The weight-gain woes continue.
It's been no secret Jacob is petite, as he's drifted along the bottom of the growth chart his entire life. But after stuffing his face full of high-protein foods for the past couple months, his weight continues to hover around 20 pounds.
Our pediatricians, both former and current, said they typically don't fret over a child's impeded growth as long as it remains consistent with the child's percentile.
However, at his 18-month checkup last week, our new pediatrician, Dr. Bottoms, said his growth was beginning to plateau.
She said if he doesn't show progress in a couple months, he'll need to be screened for Coeliac disease - a condition that disrupts the absorption of nutrients in the small intestine, resulting in a child's failure to thrive.
My heart sank when I heard this. I just stared at Jacob sitting obliviously in Erin's lap, playing with whatever he could get his little hands on. I tried to combat a heap of negative thoughts infiltrating my mind with positive explanations.
Dear God, let it not be true. Is this our fault? How could we let this happen? Why have we been letting this go on for so long? What will this mean long-term?
He's fine. He eats. He eats plenty. He just had a bad week; He's getting over a nasty bug. He's constantly moving; He burns a lot of calories. He's fine.
One good thing going for Jacob, when asked by the doctor, is he's a good pooper. Diarrhea is a symptom of Coeliac disease; Jacob's had none. His lungs and heart also are in tip-top shape.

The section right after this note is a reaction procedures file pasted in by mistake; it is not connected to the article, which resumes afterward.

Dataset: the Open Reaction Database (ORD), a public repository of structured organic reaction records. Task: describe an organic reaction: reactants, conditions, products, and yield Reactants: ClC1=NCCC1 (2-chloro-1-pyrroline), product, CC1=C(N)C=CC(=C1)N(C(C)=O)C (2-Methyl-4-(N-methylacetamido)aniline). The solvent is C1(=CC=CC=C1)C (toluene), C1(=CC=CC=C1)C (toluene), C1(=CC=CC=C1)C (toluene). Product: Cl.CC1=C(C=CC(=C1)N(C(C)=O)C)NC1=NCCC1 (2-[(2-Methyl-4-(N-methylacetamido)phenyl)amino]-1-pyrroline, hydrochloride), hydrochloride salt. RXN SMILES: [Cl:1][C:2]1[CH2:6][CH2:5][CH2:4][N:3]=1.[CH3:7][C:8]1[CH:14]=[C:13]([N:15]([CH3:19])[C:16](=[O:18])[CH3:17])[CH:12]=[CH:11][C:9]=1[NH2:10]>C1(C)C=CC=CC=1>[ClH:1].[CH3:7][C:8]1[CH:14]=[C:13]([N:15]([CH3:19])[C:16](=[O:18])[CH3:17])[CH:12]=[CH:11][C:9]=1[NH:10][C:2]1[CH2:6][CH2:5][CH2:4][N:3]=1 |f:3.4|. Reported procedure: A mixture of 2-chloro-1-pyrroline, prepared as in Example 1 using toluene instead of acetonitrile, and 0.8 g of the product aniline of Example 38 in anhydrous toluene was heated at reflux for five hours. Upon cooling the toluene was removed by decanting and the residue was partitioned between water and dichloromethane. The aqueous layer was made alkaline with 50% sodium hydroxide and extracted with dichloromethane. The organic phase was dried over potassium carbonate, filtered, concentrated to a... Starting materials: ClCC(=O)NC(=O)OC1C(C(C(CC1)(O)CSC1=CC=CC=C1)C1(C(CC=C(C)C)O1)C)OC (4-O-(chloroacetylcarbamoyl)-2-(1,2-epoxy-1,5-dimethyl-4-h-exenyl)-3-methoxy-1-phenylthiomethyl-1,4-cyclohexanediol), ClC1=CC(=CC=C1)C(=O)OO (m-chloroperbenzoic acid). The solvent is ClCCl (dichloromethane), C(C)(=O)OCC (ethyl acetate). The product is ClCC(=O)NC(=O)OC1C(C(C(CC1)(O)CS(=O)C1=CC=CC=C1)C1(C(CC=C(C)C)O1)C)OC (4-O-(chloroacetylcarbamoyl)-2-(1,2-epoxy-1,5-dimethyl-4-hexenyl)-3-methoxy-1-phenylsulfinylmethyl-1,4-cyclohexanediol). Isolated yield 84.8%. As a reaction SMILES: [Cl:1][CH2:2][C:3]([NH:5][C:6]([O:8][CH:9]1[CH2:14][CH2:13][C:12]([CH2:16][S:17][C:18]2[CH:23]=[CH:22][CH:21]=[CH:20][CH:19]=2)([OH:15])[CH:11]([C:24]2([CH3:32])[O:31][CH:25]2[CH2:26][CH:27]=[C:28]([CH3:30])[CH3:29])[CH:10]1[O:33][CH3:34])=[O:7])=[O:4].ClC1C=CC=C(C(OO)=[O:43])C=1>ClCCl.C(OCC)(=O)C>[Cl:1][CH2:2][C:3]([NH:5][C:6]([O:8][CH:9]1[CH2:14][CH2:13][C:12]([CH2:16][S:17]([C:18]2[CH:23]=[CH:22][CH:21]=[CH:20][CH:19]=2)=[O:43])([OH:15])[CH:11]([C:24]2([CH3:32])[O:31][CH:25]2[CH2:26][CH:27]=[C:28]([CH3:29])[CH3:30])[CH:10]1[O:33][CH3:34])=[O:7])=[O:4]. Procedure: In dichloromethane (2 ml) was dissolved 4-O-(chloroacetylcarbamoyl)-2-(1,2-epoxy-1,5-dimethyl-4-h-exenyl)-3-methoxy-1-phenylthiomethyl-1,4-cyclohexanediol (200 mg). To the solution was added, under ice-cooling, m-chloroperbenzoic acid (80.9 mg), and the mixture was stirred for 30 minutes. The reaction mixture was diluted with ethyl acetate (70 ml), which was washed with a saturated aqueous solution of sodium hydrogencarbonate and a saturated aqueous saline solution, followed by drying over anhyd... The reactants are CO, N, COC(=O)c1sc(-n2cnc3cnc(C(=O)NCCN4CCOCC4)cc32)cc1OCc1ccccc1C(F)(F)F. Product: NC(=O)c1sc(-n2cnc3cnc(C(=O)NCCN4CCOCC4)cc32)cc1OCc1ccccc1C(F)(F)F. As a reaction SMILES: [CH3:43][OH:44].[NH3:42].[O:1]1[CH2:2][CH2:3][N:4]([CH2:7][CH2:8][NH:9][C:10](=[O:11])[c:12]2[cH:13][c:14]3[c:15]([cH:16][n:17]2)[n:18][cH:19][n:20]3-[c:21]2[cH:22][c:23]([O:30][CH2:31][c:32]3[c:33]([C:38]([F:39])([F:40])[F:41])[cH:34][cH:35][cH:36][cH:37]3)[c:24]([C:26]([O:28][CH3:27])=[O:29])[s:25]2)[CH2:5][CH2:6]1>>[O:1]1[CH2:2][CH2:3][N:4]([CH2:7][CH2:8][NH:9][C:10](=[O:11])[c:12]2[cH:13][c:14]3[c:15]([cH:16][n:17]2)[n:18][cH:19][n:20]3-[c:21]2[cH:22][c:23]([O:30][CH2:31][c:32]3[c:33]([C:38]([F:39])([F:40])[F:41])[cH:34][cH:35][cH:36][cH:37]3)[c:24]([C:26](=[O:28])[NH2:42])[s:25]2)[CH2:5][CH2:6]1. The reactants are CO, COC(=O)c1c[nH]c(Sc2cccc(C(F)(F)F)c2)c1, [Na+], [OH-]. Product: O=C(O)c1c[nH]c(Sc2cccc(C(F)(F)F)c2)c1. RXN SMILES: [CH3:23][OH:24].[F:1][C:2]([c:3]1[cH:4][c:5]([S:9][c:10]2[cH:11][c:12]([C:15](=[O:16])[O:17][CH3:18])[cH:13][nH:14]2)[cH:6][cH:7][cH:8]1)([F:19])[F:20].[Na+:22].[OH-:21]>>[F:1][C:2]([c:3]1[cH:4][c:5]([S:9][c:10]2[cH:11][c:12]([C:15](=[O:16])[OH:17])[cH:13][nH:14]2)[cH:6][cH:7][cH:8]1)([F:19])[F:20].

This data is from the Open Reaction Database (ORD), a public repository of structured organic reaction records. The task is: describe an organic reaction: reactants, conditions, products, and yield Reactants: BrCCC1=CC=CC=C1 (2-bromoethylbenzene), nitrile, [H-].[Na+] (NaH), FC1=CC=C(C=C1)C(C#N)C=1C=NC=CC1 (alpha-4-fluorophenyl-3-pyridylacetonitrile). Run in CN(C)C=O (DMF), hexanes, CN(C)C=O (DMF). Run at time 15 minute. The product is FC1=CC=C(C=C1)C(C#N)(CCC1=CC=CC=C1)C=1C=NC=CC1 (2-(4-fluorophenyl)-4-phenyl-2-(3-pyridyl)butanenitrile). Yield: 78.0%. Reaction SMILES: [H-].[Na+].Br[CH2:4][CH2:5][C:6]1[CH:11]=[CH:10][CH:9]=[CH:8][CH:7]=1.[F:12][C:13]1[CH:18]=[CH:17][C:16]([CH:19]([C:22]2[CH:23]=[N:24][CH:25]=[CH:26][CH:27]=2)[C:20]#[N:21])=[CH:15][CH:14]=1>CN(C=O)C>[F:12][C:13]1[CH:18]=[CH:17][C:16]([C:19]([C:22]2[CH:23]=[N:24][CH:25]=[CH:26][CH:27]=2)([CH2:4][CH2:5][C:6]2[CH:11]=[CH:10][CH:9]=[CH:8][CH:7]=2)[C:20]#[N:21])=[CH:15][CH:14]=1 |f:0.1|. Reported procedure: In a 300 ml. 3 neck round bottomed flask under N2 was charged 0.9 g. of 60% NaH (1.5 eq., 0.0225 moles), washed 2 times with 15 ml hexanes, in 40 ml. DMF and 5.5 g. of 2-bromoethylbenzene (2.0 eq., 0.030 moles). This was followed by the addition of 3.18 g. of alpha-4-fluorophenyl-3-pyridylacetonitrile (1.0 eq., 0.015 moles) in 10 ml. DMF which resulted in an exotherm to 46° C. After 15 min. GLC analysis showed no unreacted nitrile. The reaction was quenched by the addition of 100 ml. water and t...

Regardless of what happens at his next appointment, we're pleased our new doctor is showing concern over Jacob's weight struggles, rather than telling us he's just petite.
So now we're trying to fatten him up - again - at a time when Erin and I are trying to trim down. We've been ordered to feed him healthy fats, such as avocado, butter, and the mother of all healthy fatteners, Pediasure.
At 240 calories a bottle, this love-handle-inducing drink is advertised as a sure bet your toddler will lose further sight of his feet every time he steps on the scale. Jacob can down an entire bottle in one sitting, and still have room for dinner.
Erin had to drink Pediasure when she was a child, so it could hereditary. Our day-care provider also tries to ease our worries by telling us her two children were petite just like Jacob, and now they're average size. Every child grows physically, emotionally and cognitively at his or her own pace.
That being said we're certain he'll be OK. Just because he's not morbidly obese, which seems to be the encouraged norm for today's children, doesn't mean there's something wrong with him. We'll find out in a couple months. For now, think heavy thoughts.
Girth aside, Jacob has grown upward 2 inches since his last checkup - a sign that maybe, in a family of many vertically-challenged people, he inherited his uncle's gangly genes.
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